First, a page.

Press Release  March 13, 2020

Dallas Museum of Art Explores "The Poetics of Space"

Photo by Tom Little. Courtesy of the artist and Karma, New York

Alex Da Corte, Rubber Pencil Devil, 2018.

Dallas, TX — The Dallas Museum of Art presents For a Dreamer of Houses, an imaginative new exhibition of contemporary art that explores the significance of the spaces we inhabit and how they represent ourselves, our values, and our desires. Opening March 15, 2020, in the Museum’s grand Barrel Vault and Quadrant Galleries, the exhibition takes inspiration from philosopher Gaston Bachelard’s influential 1958 book The Poetics of Space and his use of the house as a metaphor for psychological and cultural development. Fifty-four works in a variety of media by more than thirty-five artists from around the globe demonstrate the evocative power of domestic objects and structures. Almost all of the works are from the DMA’s permanent collection, including nine new acquisitions being shown for the first time and works by ten artists with connections to Texas.

“Exciting recent additions to our contemporary collection provided the opportunity to organize this exhibition, which relates compelling artworks to an enduringly fascinating text,” said Dr. Agustín Arteaga, the Eugene McDermott Director of the DMA. “With these large-scale and highly immersive new works, along with treasures from the collection that go as far back as 1950, we hope visitors will be introduced to new ways of looking at everyday items to discover much deeper meanings.”

Courtesy Misty Keasler and The Public Trust Gallery

Misty Keasler, Green Room (Quarenteen) Leagnul di Copii, Tigru Mures, Romania, 2004.

The organization of the exhibition thematically corresponds to five chapters in Bachelard’s book, with major recent acquisitions highlighted in each section:

“Intimate Immensity” refers to the physical awareness that arises when realizing one’s small place in a vast world, exemplified by Pipilotti Rist’s Massachusetts Chandelier, made of many pairs of intimate clothing, and Janine Antoni’s Grope textile sculpture of men’s pants pockets.

“Drawers, Chests, and Wardrobes” features household objects that conceal private desires—playful sculptures by Olivia Erlanger, Sarah Lucas, and Robert Pruitt—or haunting memories—commemorative works by EJ Hill, Doris Salcedo, and Danh Vo.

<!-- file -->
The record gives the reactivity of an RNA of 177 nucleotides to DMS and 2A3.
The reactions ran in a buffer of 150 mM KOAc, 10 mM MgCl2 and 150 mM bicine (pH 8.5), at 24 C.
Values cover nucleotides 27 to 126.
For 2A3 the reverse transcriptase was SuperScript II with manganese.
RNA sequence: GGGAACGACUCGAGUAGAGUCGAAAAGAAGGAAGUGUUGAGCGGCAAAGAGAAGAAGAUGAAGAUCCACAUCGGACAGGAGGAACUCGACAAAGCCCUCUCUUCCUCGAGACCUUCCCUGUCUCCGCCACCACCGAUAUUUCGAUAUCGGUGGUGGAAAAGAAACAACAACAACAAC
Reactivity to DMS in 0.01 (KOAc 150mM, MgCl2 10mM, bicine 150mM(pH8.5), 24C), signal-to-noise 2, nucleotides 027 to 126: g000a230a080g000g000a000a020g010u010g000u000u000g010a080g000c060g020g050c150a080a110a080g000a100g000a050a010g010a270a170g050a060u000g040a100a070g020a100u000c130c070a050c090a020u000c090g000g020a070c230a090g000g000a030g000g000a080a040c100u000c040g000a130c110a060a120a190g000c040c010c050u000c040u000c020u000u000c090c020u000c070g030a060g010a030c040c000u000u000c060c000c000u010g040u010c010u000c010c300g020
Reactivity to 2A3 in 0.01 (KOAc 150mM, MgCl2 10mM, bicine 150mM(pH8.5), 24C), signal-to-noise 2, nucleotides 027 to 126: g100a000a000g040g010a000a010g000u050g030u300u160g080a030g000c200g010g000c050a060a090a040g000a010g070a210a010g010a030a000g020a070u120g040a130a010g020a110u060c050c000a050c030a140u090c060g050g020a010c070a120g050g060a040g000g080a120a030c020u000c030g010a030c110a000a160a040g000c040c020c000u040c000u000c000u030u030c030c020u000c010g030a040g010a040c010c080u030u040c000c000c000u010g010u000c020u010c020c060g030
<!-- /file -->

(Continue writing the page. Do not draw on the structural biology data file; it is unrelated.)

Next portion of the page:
“Dialectics of Inside and Outside” explores physical, psychological, and social boundaries. Alex Da Corte’s neon house-frame installation, Rubber Pencil Devil, lures visitors in to watch a sequence of absurdist videos. Three-dimensional works by Margaret Lee, Betty Woodman, and others hover between mediums.

“Shells” interprets buildings as expressions of their inhabitants’ personalities. Do Ho Suh recreates an entryway to his childhood home in delicate fabric, in a work titled Hub, 260-10 Sungbook-dong, Sungbook-ku, Seoul, Korea. This section includes a broad selection of photographs that depict living spaces by 15 artists including Judy Fiskin, Misty Keasler, and Annette Lawrence.

“Nests” focuses on rooms as containers for relationships. In Chapel, Francisco Moreno borrows a historical structure and personalizes the interior with an epic collage of cultural references. Paintings, photographs, and works on paper by Jacob Lawrence, Clementine Hunter, Bill Owens, and others show gatherings of friends and families.

© Annette Lawrence

Annette Lawrence, 3708 Utopia Pkwy #1, 1999.

“Artists have long depicted the home as site for self-discovery, encounter, and community,” said Dr. Anna Katherine Brodbeck, the Hoffman Family Senior Curator of Contemporary Art and organizer of the exhibition. “This exhibition allows us to explore how artists today are engaging with that theme in exciting and ambitious ways, challenging our preconceptions of identity formation and cultural exchange.”

Visitors can further explore the artists and themes in For a Dreamer of Houses in a series of public programs throughout the exhibition’s presentation. Confirmed events, with more to come, can be found at

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